These racist protesters were there to oppose the removal of a Confederate monument. The events ended with a terrifying scene as a car drove into a crowd of counter protesters injuring many and killing one.

The president responded but disturbingly didn't single out the racists, instead condemning, quote, "hatred, bigotry, and violence on many sides," unquote.

Let's bring in a panel. Melody Barnes was director of the White House Domestic Policy Council under President Obama. She is now a visiting professor at the University of Virginia. Rick Perlstein is a historian of American conservatism. Also a historian, Tim Naftali was director of the Nixon Presidential Library, and before that also taught at the University of Virginia.

Melody, let me ask you, how much of this is an eruption of something that has been simmering underneath? And I mean particularly simmering ever since the election of an African-American as president. And what did you to notice in the White House? What information were you getting about these kinds of movements and these kinds of currents in America?

MELODY BARNES, FORMER DIRECTOR, PRESIDENT OBAMA'S DOMESTIC POLICY COUNCIL: Well, first of all, Fareed, thank you so much for having me this morning. And I actually want to go back further than this past election or my time in the White House. And I would say to the nation and to your viewers that we can't view what happened yesterday as a Charlottesville problem or a Virginia problem.

That this is the American problem, that the roots of what happened yesterday go back to the 1619, to the founding of our country. And we will not only do ourselves a great disservice, but we will inflict more harm on ourselves as a country if we don't contextualize what happened yesterday in the roots of white supremacy and entitlement that led to a young woman being killed yesterday, but it is a scene that we have seen over and over and over in our country from -- through slavery and through lynchings and through the civil rights movement that led us to yesterday.

And until we have a cold, hard, honest look at our American history and the DNA of America, we will not be able to deal with these issues. They were further inflamed, I believe, as people reacted and responded to President Obama's election in 2008 and re-election in 2012 and certainly President Trump has created an enabling environment through his statements over the last many years. But this is a history that belongs to the ages.

ZAKARIA: Rick Perlstein, you have studied and written a lot about the right in America. Is it fair to say that this has always been to take the modern version of what Melody Barnes was talking about there has always been this undercurrent within some elements of the conservative movement or is that unfair?

RICK PERLSTEIN, HISTORIAN OF AMERICAN CONSERVATISM: I think that's very fair, and I endorse profoundly the substance of what Melody Barnes is saying. Think about this. What the people were marching in defense of in Charlottesville, Virginia, was a statute to a man who led troops into battle and treason against the United States in order defend slavery.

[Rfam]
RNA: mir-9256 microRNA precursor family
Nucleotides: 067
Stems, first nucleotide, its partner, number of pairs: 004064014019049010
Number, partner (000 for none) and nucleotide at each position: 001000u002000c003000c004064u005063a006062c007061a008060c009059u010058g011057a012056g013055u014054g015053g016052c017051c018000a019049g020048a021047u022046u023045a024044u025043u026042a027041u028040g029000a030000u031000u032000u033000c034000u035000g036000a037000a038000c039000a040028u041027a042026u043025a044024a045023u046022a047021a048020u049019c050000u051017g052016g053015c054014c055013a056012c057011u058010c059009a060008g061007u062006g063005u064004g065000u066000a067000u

Starting in the early '60s, when the Civil Rights Movement was basically challenging white supremacy with the power of people's bodies and religious faith, that movement to basically celebrate the Confederacy enjoyed enormous resurgence in the early 1860s -- 1960s. That's when we began to see these statues being built and Confederate flags being waved.

And ever since then, that sort of lost-cause kind of wave the bloody shirt ideology and the ideology that whenever something goes wrong in your world you can blame a diabolical conspiracy, you know, this is kind of McCarthyism language. Then that's where Donald Trump comes in. His willingness to kind of blame this diabolical conspiracy of liberal media, the establishment in both parties, jihadists, and all the rest.

[10:10:07] And this is the kind of rhetoric you see in right-wing media, both kind of the bottom-feeding media and Breitbart, but also in places like FOX News and the National Rifle Association, whose basically model is to terrify people to believe that America is on fire, that liberals are out to get you, that both parties are out to get you, that Donald Trump is out to protect you, and that you need to march through the streets with guns, which is exactly what happened in Charlottesville, in order to protect their family, in order to protect your identity.

And when we see Donald Trump saying something like the problem that is revealed in Charlottesville is that children can't go out in front of their yards and play, this is a direct signal to the worst most corrosive white supremacists who by the way are calling their rally a rally to Unite the Right. They see this as a unifying issue.

So, yes, it's great that Marco Rubio has denounced the president, it's great that Ted Cruz has now denounced the president, but it would be great to hear Republicans who don't have presidential ambitions against Donald Trump denounce the president.

ZAKARIA: Tim Naftali, the extraordinary thing here is how this has really come out, and as Rick Perlstein says, they're being quite open and blatant about what it is they're talking about. It used to be quieter, right?